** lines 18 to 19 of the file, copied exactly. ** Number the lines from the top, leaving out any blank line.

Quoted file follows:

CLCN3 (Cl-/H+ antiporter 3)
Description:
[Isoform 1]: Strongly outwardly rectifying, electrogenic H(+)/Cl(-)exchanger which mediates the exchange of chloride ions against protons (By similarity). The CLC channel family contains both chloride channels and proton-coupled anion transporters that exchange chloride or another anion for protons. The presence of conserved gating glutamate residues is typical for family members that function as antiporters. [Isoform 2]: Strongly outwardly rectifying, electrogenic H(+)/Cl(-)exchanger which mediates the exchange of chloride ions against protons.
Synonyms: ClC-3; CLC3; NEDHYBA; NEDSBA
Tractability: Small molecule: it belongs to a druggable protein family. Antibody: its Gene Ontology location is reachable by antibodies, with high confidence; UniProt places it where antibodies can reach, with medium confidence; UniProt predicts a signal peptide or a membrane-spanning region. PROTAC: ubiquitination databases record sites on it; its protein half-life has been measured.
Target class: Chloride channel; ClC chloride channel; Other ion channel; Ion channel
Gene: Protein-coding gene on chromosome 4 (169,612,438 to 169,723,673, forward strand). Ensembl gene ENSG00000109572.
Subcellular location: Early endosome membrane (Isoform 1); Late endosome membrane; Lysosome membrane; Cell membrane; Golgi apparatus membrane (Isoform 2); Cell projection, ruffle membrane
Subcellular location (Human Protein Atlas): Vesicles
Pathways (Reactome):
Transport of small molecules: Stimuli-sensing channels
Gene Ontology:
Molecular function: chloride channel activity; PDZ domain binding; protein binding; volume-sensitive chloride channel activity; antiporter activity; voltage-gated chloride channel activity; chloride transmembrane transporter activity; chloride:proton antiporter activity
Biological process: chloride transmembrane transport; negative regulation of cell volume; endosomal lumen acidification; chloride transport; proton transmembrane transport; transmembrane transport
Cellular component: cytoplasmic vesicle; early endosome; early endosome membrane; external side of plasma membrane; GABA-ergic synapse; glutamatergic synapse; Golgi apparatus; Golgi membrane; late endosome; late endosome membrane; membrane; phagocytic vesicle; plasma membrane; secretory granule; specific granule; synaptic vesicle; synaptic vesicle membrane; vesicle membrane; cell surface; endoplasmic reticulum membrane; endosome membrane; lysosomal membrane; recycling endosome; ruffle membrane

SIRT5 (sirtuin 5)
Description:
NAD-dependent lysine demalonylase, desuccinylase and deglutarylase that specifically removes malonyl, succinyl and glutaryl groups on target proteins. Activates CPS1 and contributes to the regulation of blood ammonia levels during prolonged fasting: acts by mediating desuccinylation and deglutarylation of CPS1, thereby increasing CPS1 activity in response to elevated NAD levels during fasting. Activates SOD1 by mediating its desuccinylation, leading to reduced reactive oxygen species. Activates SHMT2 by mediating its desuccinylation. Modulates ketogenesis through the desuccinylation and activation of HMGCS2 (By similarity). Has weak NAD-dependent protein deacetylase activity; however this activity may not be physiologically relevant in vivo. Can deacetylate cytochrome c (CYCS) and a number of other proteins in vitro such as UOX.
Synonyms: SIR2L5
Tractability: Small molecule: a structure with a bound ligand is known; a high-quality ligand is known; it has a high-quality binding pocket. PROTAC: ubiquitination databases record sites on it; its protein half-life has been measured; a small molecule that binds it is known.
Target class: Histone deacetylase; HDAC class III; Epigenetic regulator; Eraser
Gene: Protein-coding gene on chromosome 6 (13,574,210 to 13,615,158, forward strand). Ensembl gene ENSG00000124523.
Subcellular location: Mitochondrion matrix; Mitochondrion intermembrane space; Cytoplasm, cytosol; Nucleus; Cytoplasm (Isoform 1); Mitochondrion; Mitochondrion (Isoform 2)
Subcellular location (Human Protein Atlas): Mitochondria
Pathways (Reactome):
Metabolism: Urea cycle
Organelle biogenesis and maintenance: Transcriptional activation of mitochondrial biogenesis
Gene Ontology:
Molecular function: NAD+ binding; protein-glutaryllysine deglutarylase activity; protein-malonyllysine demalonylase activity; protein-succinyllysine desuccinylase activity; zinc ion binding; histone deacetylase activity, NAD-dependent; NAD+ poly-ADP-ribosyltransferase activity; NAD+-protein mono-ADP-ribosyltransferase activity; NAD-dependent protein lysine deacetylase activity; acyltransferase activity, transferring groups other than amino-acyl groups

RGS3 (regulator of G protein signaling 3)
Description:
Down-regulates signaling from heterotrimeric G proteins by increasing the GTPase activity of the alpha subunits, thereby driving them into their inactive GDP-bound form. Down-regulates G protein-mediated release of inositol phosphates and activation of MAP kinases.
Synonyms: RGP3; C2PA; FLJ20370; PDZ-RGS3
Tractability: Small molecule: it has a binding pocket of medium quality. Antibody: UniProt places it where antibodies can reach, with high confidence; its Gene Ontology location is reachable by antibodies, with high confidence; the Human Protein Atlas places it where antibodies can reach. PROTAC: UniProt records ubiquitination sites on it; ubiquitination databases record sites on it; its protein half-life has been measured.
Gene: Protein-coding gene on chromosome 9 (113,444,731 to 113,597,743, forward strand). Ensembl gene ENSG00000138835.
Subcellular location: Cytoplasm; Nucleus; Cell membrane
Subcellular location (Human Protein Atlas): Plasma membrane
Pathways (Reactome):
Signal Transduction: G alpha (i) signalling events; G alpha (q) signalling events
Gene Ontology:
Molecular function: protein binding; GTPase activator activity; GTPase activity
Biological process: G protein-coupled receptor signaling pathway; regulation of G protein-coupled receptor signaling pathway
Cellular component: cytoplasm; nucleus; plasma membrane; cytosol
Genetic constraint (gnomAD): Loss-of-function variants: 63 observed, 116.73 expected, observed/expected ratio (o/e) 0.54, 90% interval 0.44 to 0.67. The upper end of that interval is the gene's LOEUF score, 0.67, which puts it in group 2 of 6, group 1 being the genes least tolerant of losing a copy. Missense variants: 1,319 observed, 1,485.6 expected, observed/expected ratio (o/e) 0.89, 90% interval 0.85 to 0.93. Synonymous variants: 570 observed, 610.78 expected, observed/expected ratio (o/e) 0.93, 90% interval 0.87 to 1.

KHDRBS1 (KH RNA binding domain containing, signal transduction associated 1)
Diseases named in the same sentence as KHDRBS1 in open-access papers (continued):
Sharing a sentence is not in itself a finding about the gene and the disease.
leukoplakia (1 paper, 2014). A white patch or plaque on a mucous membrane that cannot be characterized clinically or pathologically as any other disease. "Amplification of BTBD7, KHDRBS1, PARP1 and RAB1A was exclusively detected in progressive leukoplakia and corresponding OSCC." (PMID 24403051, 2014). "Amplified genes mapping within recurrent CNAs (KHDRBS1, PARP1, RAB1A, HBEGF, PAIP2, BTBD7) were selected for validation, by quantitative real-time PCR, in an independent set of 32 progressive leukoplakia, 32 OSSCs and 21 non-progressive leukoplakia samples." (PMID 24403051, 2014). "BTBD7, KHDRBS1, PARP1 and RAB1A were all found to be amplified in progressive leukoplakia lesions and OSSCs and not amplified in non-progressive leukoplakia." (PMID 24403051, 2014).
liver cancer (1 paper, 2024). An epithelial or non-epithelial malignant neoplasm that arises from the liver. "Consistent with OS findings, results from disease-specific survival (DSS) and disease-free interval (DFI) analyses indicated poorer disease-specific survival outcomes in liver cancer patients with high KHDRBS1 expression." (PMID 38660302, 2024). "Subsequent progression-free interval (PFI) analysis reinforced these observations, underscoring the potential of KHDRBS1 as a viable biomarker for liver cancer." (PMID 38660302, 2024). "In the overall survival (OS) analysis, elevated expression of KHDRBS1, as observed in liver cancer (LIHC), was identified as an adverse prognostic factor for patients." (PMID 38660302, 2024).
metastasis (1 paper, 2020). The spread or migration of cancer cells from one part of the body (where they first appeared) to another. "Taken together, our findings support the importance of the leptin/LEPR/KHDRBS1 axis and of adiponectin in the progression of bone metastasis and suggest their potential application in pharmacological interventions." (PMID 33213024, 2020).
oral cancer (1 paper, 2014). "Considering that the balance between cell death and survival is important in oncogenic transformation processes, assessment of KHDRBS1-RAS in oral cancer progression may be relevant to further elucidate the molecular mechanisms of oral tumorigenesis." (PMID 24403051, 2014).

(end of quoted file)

NAD-dependent lysine demalonylase, desuccinylase and deglutarylase that specifically removes malonyl, succinyl and glutaryl groups on target proteins. Activates CPS1 and contributes to the regulation of blood ammonia levels during prolonged fasting: acts by mediating desuccinylation and deglutarylation of CPS1, thereby increasing CPS1 activity in response to elevated NAD levels during fasting. Activates SOD1 by mediating its desuccinylation, leading to reduced reactive oxygen species. Activates SHMT2 by mediating its desuccinylation. Modulates ketogenesis through the desuccinylation and activation of HMGCS2 (By similarity). Has weak NAD-dependent protein deacetylase activity; however this activity may not be physiologically relevant in vivo. Can deacetylate cytochrome c (CYCS) and a number of other proteins in vitro such as UOX.
Synonyms: SIR2L5